Here are a few images you may not have seen. These photos, taken about a week ago by a concerned Penangite, give us an idea of the extent of the problems facing the Penang Hills Railway, which was knocked out following the rainstorm on 4-5 November.
(Incidentally, a minor landslide also occurred in the same area near Middle Station on 29 September 2017, following heavy rainfall in mid-September 2017. The hill railway was then briefly suspended.)
Mounds of earth have fallen on the track near the Middle Station. You can also see a large boulder which may have damaged the track or the hauling cable..
Middle Station was bypassed following a controversial plan to ‘upgrade’ the railway in 2011. The affected track is at the new passing place just above Middle Station. Is this the area that was widened during the ‘upgrading’ work?
It will take a while to clear the track of all that earth. And that’s the easy bit. After that it will take much time and effort to stabilise the hill slope before the railway can be used.
The photos also show the two trains that are stuck in the area. Notice the blue tarpaulin sheet on the roof of one of the coaches. What is this covering? Look at the shattered glass pane. How did the windscreen crack? It was reported that one train’s windscreen was damaged due to a fallen tree branch.
We should be thankful that the landslide did not land right smack on the trains, or the consequences do not bear thinking about.
As for the workers, they don’t have hard hats and don’t appear to be wearing industrial boots which offer better protection. Is it safe for them to work like that near an unstable slope? In the wake of the fatal landslide in Tanjung Bungah, no effort should be spared to ensure workers’ safety.
The work to repair the tracks and the coach and stabilise the hill slopes must be done carefully and meticulously. Then, we need independent experts, including the Swiss coach makers, to inspect the work and certify the safety of the tracks, the slopes and the coaches before the railway can resume operation.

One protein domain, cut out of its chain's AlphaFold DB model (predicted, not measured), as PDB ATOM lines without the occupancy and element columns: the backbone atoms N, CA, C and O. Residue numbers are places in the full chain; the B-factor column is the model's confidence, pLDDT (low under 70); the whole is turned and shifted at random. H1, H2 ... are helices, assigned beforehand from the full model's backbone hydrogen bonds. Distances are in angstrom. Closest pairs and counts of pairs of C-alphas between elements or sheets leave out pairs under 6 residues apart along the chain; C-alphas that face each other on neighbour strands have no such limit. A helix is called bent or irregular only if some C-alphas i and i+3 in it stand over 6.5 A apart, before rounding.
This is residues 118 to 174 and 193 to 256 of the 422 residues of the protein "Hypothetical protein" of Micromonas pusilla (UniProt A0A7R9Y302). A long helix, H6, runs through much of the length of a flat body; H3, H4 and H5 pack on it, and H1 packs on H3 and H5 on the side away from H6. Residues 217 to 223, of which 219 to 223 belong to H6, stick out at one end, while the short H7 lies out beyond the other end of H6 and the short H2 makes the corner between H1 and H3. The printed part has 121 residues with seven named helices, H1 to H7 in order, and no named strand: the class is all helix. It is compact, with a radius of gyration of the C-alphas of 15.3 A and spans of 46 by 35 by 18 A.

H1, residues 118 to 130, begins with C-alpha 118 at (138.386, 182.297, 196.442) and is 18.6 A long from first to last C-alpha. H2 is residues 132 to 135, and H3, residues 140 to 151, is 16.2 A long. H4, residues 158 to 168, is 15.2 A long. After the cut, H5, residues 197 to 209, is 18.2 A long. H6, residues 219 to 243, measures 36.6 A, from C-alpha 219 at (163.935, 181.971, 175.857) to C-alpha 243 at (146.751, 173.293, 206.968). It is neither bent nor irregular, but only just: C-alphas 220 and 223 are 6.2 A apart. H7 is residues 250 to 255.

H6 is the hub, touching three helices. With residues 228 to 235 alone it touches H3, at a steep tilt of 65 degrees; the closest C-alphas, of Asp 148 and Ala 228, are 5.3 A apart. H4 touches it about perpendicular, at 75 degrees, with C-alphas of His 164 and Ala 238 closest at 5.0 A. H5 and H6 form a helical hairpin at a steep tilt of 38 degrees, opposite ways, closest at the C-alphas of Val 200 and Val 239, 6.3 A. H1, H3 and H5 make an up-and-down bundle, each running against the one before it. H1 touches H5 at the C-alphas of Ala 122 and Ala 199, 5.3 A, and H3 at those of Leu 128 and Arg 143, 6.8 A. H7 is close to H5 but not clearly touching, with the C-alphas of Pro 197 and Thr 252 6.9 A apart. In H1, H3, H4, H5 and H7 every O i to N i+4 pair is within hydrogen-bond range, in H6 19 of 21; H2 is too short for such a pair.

Not something to be rushed, even if it is the holiday season right up to the Lunar New Year.
Check out the landslides along the farmers’ trails in the area as well.
And another one:
This boulder is perched precariously at the top of a slope:
Penang Hills Railways had been plagued by other problems following the corporatisation of the railway, mainly pricey fares, the difference between local and foreign fares (not all non-Malaysians are rich!), and overcrowding (as this blog previously reported), testing the carrying capacity of the hill to the limit provided under the Penang Hill Local Plan.
One visitor to Penang, Serge Elias Grynkewich wrote on a Facebook page in June: “Perhaps it was because of the school holiday, but I found the train to be overcrowded to the point of being annoying and uncomfortable. Also, being penalised with a very high fare because I am not a Malaysian was irksome. I used this railway a few years back and found it more foreigner-friendly and less bureaucratic. Too bad things changed.”
Lamented another visitor, Rachel Liddell: “This service is ridiculous. Unless you want to pay more for the fast lane don’t bother. It’s not even worth it once you get up there. Sure it’s a nice view but I’m sure you can drive up the hill and not pay a stupid amount and wait in a ridiculous line in Malaysia’s heat. They won’t even refund you your ticket of you decide not to go.”